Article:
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StoneI imagine you’ve seen these before. I am not particularly fond of porcelain for several reasons I’ll elaborate on later. We experimented with porcelain for some time before moving forward with the development of our high resolution etching on stainless and titanium. We actually got porcelain to adhere extremely well to titanium in the lab.

As you may know porcelain has been around for centuries. It has been in use in China for over 4,000 years. The Chinese probably made the first true porcelain during the Tang dynasty (618-907). Transfer printing revolutionized the porcelain industry in 1756. Recent advances in printing technology now enable us to print decals from desk top printers using what they call porcelain inks.

The Porcelain Enamel Institute does a lot of research on porcelain. Following are two excerpts from their Web site.


Like glass, porcelain enamel will fracture when abused. It is difficult to predict the impact resistance of a specific porcelain enamel since it depends as much or more on the design of the part as on the properties of the porcelain enamel.


Example on stoneThe weatherability of porcelain enamel is usually measured by the degree to which the coating retains its original gloss and color. In general, acid resistant porcelain enamels have better weather resistance than those that are non-acid resistant. Thus, those porcelain enamels to be exposed to weathering should be specified to have no less than a Class A acid resistance rating.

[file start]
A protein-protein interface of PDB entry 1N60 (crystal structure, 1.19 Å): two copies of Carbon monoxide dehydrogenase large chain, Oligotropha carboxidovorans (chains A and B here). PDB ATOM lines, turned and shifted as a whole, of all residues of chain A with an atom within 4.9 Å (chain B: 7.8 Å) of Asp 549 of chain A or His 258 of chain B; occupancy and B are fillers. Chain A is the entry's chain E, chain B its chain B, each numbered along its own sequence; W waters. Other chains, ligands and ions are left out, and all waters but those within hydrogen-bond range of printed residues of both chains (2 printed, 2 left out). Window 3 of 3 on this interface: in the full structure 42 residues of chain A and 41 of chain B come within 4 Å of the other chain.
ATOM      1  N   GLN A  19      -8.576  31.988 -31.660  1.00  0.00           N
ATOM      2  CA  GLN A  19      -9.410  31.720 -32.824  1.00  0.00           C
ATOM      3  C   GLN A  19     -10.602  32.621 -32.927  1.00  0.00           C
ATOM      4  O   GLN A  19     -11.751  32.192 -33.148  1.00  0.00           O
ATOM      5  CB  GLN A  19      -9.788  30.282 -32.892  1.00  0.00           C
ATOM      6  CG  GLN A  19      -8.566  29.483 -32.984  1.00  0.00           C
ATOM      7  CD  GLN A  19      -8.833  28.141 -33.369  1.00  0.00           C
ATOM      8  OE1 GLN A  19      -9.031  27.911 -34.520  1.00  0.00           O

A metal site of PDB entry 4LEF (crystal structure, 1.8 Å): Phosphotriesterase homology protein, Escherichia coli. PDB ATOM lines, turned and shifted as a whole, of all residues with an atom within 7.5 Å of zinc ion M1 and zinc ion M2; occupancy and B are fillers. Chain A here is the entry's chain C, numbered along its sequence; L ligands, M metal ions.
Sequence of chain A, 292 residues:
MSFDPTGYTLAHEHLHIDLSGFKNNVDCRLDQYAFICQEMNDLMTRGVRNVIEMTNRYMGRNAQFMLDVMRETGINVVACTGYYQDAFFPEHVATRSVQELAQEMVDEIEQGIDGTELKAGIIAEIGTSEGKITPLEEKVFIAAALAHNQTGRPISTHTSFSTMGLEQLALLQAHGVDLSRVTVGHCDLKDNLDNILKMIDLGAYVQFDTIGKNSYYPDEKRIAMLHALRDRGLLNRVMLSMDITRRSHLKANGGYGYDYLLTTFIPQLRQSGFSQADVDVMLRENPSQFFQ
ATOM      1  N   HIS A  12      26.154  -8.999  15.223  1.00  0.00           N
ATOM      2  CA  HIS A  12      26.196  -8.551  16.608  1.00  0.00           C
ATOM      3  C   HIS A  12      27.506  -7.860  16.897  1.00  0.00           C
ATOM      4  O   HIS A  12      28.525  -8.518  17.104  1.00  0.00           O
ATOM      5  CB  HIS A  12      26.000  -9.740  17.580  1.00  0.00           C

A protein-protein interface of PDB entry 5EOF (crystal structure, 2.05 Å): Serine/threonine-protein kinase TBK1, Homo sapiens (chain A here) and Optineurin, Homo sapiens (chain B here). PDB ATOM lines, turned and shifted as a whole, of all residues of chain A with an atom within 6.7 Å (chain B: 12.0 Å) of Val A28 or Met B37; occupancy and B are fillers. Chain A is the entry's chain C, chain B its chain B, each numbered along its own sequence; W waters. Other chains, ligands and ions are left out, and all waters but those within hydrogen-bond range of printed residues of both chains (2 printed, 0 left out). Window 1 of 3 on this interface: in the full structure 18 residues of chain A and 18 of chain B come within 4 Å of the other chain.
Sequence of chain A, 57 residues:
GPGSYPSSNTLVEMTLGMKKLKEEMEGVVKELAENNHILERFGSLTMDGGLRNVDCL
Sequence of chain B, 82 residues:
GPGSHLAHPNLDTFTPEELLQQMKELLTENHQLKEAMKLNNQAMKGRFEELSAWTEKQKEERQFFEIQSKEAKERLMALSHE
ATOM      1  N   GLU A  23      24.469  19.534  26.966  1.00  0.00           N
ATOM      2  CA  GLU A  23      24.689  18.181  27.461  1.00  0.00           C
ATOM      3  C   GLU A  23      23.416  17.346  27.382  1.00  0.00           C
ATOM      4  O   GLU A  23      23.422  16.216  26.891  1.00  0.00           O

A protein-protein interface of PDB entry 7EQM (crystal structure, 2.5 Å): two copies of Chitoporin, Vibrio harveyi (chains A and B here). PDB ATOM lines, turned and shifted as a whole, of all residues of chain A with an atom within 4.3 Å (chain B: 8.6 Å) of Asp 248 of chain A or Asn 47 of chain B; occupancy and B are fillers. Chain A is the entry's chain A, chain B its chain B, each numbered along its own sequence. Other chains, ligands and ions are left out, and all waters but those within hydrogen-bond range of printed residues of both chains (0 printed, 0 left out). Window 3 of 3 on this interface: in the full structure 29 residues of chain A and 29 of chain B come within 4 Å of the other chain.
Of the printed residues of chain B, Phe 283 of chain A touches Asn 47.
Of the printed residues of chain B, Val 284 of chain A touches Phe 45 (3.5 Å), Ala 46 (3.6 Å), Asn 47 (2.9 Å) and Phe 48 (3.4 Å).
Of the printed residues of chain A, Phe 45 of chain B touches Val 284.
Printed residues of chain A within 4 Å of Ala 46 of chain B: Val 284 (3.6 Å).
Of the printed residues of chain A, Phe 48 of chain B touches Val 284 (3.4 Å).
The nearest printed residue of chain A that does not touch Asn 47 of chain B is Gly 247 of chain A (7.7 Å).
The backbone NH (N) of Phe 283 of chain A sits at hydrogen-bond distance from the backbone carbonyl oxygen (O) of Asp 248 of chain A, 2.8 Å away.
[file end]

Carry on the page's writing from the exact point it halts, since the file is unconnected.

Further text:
Glossy, acid resistant porcelain enamels have shown no appreciable change in appearance after 15 years exposure. However, similar exposure may substantially change the appearance of some matte and non-acid resistant porcelain enamels. Some types of highly pigmented red and yellow porcelain enamels may show some fading after several years of weathering.”

Several cemetery managers mentioned to me that they noticed some of the porcelain tributes fading. This may be due in part to the chemistry now used in the inks developed for the transfers. Also EPA regulations have come into play. Cobalt and cadmium, used as pigments, are considered neurotoxins that can damage the liver and kidneys. Some of the strong inorganic oxides that gave original porcelain its permanence now are becoming off limits because of disposal regulations or air contamination during use. Old porcelain didn’t fade. Apparently the newer items do.

Personally, I feel a full color image, essentially a color photograph, is tacky when mounted to a fine stone or bronze memorial. In addition, porcelain does break. The photo below shows chips in the tribute made by rocks or other flying debris. If you dropped a brick on a porcelain tribute manufactured using a thin gauge substrate and a brick on a Diamond Memory™ there would be different consequences. The porcelain would be severely compromised. The Diamond Memory™ may end up with a small dent.

The other thing you must be careful about when purchasing a porcelain tribute is the metal on which the porcelain is fired. Some dealers use high carbon steel. If the porcelain gets chipped the steel underneath will begin to rust. That rust can continue unabated under the porcelain on the back side of the metal until all that’s left is a porcelain shell - like an egg. I’ve heard that some manufacturers use stainless as a base metal. If you buy one of these tributes, make sure what type of metal and its gauge is being used. We use .060 316L stainless.